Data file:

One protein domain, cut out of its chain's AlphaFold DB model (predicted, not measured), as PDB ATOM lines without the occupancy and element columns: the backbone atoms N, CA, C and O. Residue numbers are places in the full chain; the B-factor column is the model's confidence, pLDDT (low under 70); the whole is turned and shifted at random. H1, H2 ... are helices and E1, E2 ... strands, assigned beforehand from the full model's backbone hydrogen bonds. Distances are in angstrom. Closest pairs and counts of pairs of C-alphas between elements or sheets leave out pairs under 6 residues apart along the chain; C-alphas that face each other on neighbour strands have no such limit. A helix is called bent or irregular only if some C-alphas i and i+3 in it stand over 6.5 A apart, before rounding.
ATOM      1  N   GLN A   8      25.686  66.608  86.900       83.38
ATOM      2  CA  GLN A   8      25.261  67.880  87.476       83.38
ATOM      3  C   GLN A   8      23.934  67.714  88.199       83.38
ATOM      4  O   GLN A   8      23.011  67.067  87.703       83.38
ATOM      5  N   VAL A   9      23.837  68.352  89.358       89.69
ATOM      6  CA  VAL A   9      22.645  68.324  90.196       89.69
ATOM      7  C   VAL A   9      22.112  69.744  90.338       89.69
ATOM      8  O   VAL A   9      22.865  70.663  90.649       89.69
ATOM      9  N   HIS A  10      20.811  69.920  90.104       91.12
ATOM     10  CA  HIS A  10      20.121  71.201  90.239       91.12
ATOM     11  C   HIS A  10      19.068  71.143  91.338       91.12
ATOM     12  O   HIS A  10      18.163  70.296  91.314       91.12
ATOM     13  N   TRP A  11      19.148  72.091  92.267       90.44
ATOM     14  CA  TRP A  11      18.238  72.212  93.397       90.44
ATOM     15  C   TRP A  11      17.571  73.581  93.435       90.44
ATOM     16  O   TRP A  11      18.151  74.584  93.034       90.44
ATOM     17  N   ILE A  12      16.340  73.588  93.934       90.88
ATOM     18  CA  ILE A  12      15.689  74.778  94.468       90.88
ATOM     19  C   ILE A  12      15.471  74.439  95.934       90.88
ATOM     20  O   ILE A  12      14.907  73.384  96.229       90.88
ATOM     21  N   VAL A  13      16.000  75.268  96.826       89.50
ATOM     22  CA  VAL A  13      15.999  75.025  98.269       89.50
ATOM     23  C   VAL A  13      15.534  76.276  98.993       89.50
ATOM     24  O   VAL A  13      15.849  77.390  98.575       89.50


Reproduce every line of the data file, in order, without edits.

One protein domain, cut out of its chain's AlphaFold DB model (predicted, not measured), as PDB ATOM lines without the occupancy and element columns: the backbone atoms N, CA, C and O. Residue numbers are places in the full chain; the B-factor column is the model's confidence, pLDDT (low under 70); the whole is turned and shifted at random. H1, H2 ... are helices and E1, E2 ... strands, assigned beforehand from the full model's backbone hydrogen bonds. Distances are in angstrom. Closest pairs and counts of pairs of C-alphas between elements or sheets leave out pairs under 6 residues apart along the chain; C-alphas that face each other on neighbour strands have no such limit. A helix is called bent or irregular only if some C-alphas i and i+3 in it stand over 6.5 A apart, before rounding.
ATOM      1  N   GLN A   8      25.686  66.608  86.900       83.38
ATOM      2  CA  GLN A   8      25.261  67.880  87.476       83.38
ATOM      3  C   GLN A   8      23.934  67.714  88.199       83.38
ATOM      4  O   GLN A   8      23.011  67.067  87.703       83.38
ATOM      5  N   VAL A   9      23.837  68.352  89.358       89.69
ATOM      6  CA  VAL A   9      22.645  68.324  90.196       89.69
ATOM      7  C   VAL A   9      22.112  69.744  90.338       89.69
ATOM      8  O   VAL A   9      22.865  70.663  90.649       89.69
ATOM      9  N   HIS A  10      20.811  69.920  90.104       91.12
ATOM     10  CA  HIS A  10      20.121  71.201  90.239       91.12
ATOM     11  C   HIS A  10      19.068  71.143  91.338       91.12
ATOM     12  O   HIS A  10      18.163  70.296  91.314       91.12
ATOM     13  N   TRP A  11      19.148  72.091  92.267       90.44
ATOM     14  CA  TRP A  11      18.238  72.212  93.397       90.44
ATOM     15  C   TRP A  11      17.571  73.581  93.435       90.44
ATOM     16  O   TRP A  11      18.151  74.584  93.034       90.44
ATOM     17  N   ILE A  12      16.340  73.588  93.934       90.88
ATOM     18  CA  ILE A  12      15.689  74.778  94.468       90.88
ATOM     19  C   ILE A  12      15.471  74.439  95.934       90.88
ATOM     20  O   ILE A  12      14.907  73.384  96.229       90.88
ATOM     21  N   VAL A  13      16.000  75.268  96.826       89.50
ATOM     22  CA  VAL A  13      15.999  75.025  98.269       89.50
ATOM     23  C   VAL A  13      15.534  76.276  98.993       89.50
ATOM     24  O   VAL A  13      15.849  77.390  98.575       89.50